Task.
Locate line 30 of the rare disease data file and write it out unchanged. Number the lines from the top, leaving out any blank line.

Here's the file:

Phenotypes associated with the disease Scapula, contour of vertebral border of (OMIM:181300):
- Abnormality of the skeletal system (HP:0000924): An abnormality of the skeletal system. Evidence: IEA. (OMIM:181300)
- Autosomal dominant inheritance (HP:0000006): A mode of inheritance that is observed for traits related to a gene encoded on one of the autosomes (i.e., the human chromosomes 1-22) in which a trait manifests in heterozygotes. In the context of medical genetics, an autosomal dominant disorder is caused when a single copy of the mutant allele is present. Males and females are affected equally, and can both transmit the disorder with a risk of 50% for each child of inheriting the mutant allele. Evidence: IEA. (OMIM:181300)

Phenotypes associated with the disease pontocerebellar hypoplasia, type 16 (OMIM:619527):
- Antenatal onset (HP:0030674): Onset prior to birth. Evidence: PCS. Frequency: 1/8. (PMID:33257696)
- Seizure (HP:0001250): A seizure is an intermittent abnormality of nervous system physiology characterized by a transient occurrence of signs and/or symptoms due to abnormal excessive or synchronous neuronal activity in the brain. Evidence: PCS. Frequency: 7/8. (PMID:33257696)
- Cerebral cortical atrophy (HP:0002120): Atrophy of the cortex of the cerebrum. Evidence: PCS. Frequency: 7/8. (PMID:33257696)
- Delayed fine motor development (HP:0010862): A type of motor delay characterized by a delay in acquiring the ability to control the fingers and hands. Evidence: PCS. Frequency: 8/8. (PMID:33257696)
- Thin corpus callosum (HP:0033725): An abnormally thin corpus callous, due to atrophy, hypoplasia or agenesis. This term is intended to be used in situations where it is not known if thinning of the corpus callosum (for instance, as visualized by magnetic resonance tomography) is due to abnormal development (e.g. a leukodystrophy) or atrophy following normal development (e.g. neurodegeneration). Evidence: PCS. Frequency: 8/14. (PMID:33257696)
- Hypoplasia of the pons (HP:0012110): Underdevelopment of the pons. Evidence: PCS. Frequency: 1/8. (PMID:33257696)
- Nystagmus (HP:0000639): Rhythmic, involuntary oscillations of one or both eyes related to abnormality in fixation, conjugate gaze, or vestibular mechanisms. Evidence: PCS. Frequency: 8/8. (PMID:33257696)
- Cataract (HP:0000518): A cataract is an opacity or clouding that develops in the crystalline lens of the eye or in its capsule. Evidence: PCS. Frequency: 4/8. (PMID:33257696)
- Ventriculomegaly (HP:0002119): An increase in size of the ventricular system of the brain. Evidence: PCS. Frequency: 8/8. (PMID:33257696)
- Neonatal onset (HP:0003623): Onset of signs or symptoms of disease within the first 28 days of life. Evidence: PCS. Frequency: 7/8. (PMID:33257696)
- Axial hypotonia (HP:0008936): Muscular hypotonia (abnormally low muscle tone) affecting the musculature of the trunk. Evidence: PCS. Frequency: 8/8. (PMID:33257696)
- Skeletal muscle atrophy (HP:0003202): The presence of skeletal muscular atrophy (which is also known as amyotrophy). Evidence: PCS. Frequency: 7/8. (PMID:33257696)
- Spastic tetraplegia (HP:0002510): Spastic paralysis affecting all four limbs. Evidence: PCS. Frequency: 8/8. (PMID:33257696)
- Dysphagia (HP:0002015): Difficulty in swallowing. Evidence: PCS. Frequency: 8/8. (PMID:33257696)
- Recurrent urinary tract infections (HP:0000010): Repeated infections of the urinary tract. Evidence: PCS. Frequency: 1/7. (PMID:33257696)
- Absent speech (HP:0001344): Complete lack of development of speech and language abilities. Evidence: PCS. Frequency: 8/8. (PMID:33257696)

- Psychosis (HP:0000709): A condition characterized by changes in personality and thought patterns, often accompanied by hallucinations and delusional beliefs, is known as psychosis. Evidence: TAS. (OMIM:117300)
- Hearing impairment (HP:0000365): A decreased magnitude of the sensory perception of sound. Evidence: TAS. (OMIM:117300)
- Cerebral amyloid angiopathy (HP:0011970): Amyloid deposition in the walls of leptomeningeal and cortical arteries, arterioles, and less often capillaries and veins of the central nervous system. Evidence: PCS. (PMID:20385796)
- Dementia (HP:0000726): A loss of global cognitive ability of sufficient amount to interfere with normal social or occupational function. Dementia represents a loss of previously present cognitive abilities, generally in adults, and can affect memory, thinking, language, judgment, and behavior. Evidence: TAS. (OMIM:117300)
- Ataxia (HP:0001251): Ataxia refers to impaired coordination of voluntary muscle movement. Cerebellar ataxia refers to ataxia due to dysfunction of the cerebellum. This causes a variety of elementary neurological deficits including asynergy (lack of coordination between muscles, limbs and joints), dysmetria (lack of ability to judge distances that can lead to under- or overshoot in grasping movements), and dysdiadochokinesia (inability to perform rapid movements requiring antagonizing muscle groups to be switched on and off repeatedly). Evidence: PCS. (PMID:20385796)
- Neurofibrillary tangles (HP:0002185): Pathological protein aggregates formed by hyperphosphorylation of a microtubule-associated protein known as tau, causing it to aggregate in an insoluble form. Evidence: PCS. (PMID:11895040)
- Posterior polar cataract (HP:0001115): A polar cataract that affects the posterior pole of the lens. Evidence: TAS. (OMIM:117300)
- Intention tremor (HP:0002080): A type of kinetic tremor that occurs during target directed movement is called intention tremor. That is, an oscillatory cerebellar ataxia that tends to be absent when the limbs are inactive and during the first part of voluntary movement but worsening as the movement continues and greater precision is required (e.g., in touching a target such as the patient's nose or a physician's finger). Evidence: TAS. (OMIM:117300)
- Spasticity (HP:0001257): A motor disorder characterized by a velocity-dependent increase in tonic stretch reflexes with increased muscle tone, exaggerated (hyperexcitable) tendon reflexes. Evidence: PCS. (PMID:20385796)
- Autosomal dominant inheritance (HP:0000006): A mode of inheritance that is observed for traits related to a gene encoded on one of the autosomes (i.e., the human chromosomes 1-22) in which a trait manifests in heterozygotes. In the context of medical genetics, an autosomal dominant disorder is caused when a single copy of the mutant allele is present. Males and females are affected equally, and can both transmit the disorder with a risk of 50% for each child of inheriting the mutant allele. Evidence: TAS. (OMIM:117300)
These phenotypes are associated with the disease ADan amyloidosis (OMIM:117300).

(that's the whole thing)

- Autosomal dominant inheritance (HP:0000006): A mode of inheritance that is observed for traits related to a gene encoded on one of the autosomes (i.e., the human chromosomes 1-22) in which a trait manifests in heterozygotes. In the context of medical genetics, an autosomal dominant disorder is caused when a single copy of the mutant allele is present. Males and females are affected equally, and can both transmit the disorder with a risk of 50% for each child of inheriting the mutant allele. Evidence: TAS. (OMIM:117300)